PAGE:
Australia's Prime Minister Scott Morrison gives his victory speech after winning the Australia's general election in Sydney on May 18, 2019. Photo: AFP/Saeed Khan

Before his career in politics, Scott Morrison was a marketing executive, and his unexpected victory against all expectations in Saturday’s (May 18) Australian election was without doubt the most successful marketing campaign of his life.

The Labor opposition had been leading by a large margin in all opinion polls since Morrison replaced Malcolm Turnbull as Prime Minister last August. But Morrison had incrementally narrowed that gap to a knife edge and has defied the popular view that his Liberal-National Coalition was facing electoral wipeout.

Instead, Morrison – almost single-handedly – took the Coalition to a shock third consecutive electoral victory and consigned his opponent, Labor leader Bill Shorten to political oblivion.

Shorten stood down last night after his party’s crushing defeat in an election it was always expected to win. Some bookmakers paid out to punters who had backed Labor on Friday (May 17) in the belief that the result was beyond doubt.

“I have always believed in miracles and tonight we’ve delivered another one,” Morrison said as he was mobbed by Liberal faithful as the preliminary results rolled in.

Australia’s Prime Minister Scott Morrison speaks to colleagues and supporters during the Liberal Party’s campaign launch in Melbourne, May 12, 2019. Photo: AFP/William West

The final electoral result may not be known for several days, as counting in key seats goes down to the wire. As of Sunday (May 19) the picture which has emerged is that the Liberal-National government has been returned, winning at least 74 seats in the 151 seat House of Representatives.

Labor won 66 seats and independents and minor parties 6, leaving 5 seats undecided.

This means that the Coalition could still be on track to win an absolute majority in its own right, but if not it is expected to form a minority government with the support of independent members.

The result was not without its shocks for the government, as controversial former prime minister Tony Abbott was turfed from Parliament after 25 years in his blue ribbon inner Sydney seat of Warringah.

Abbott lost his seat to Independent and former Olympian Zali Steggal, who campaigned vigorously against Abbott on the issue of climate change with the support of left-wing activist group GetUp.

Abbott has long been considered a climate change denier and his policies have obstructed the development of renewable energy and carbon trading in Australia.

Other campaigns aligned with GetUp, however, were not so successful. The group targeted hardline Home Affairs Minister Peter Dutton in his Queensland seat of Dickson, but in an election surprise Dutton hung on to win.

In another high profile race, Independent Kerryn Phelps faces a tough battle to hold onto her Sydney seat of Wentworth, previously held by former premier Malcolm Turnbull. As of Sunday, she was leading the Liberal candidate by only a handful of votes.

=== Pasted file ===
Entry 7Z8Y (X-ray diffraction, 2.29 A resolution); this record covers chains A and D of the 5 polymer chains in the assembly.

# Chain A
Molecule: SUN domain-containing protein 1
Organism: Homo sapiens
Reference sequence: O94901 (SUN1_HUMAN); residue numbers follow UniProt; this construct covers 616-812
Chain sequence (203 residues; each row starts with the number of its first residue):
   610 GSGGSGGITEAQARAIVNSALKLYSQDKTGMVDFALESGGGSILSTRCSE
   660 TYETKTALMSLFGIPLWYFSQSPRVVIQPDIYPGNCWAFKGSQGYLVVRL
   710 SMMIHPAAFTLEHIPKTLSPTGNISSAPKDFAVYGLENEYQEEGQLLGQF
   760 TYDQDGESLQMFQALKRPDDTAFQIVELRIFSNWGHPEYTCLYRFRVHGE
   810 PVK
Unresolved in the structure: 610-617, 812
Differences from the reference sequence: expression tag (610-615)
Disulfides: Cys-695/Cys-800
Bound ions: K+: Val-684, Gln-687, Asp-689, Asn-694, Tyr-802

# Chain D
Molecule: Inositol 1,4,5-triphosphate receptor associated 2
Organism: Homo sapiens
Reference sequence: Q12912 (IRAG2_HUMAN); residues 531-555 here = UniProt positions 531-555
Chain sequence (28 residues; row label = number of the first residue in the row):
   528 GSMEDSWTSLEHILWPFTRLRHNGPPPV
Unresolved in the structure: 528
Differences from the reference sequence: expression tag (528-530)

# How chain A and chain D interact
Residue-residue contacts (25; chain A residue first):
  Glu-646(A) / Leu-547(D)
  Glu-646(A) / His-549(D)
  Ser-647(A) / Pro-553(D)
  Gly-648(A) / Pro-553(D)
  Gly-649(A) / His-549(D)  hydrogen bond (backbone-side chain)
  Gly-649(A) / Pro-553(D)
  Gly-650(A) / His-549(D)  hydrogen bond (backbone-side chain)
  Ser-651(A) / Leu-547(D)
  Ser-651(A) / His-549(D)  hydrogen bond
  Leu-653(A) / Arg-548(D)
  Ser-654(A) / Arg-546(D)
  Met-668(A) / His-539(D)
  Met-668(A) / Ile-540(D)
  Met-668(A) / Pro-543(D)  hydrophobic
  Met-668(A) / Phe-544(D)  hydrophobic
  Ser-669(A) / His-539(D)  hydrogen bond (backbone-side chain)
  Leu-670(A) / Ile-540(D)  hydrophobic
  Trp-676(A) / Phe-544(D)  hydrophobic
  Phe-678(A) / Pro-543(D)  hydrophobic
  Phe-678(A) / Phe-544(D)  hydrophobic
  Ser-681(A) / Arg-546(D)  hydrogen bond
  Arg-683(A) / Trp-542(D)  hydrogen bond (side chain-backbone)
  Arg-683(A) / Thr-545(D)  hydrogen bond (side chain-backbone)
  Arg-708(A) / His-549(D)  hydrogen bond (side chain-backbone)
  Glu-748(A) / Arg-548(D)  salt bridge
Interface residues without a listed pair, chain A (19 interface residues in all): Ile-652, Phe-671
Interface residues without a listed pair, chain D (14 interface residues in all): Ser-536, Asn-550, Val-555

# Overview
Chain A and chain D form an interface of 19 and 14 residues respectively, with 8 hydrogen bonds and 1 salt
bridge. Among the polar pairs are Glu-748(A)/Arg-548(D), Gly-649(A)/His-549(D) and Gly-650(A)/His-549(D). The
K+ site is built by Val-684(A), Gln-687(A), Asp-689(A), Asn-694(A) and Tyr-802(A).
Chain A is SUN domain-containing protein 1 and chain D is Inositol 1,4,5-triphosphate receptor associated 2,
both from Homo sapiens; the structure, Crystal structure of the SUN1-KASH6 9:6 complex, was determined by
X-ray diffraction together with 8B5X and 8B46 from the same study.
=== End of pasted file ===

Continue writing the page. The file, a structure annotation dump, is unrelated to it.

Labor Party leader Bill Shorten, flanked by his wife Chloe Shorten concedes defeat at the Hyatt Place Melbourne in Melbourne, May 18, 2019. Photo: AFP Forum via Anadolu Agency/Recep Sakar

In the result’s immediate post-mortem, Labor’s loss was attributed to the personal unpopularity of Bill Shorten, who was always behind Morrison as preferred prime minister in the polls despite his party being in front.

Labor also released a full and ambitious program of reform built on big spending initiatives, but also on tax reforms which targeted self-funded retirees and higher income earners.

It was this program in particular which Morrison was able to turn against Labor in his campaign, preying on electoral fears that a change of government would impact on retirement and higher incomes and economic growth.

Morrison, in contrast, promised very little and ran a negative campaign which clearly cut through to voters. His government represents more of the same policies on tax, climate change and economic management.

The election split Australians by generations, with older people favoring the Coalition and younger people concerned with climate change more inclined to Labor.

There was also a geographical split with Queensland, which is dependent on jobs in the coal and mining industry, backing the Coalition. Inner urban areas of the large cities in the southern states backed Labor and the Greens.

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Australia’s coal industry divides the nation on geographical and generational lines. Photo: Facebook

Government could prove to be a poisoned chalice for the Coalition, however, although in the midst of their current celebrations this would not be top of mind.

The economy is showing worrying signs of a slowdown and the property market is in the worst slump in decades.

If the economy turns sour, it will be difficult for Morrison and his team to claim the higher ground on economic management, and will leave them vulnerable at the next election.

The makeup of the upper house, the Senate, is also an unknown at this point, but it is sure that the government will not have a majority there, and will have to wrangle a host of minor parties across the political spectrum to pass key legislation.

For Labor, the defeat will be a bitter pill to swallow. This was characterized as an unlosable election and the party will go into a period of deep introspection on the reasons of its defeat.

There will be a change of leader, with current deputy Tanya Plibersek already reportedly pondering a tilt. But the next election is a long way away, with Labor now facing at least three years in the political wilderness.

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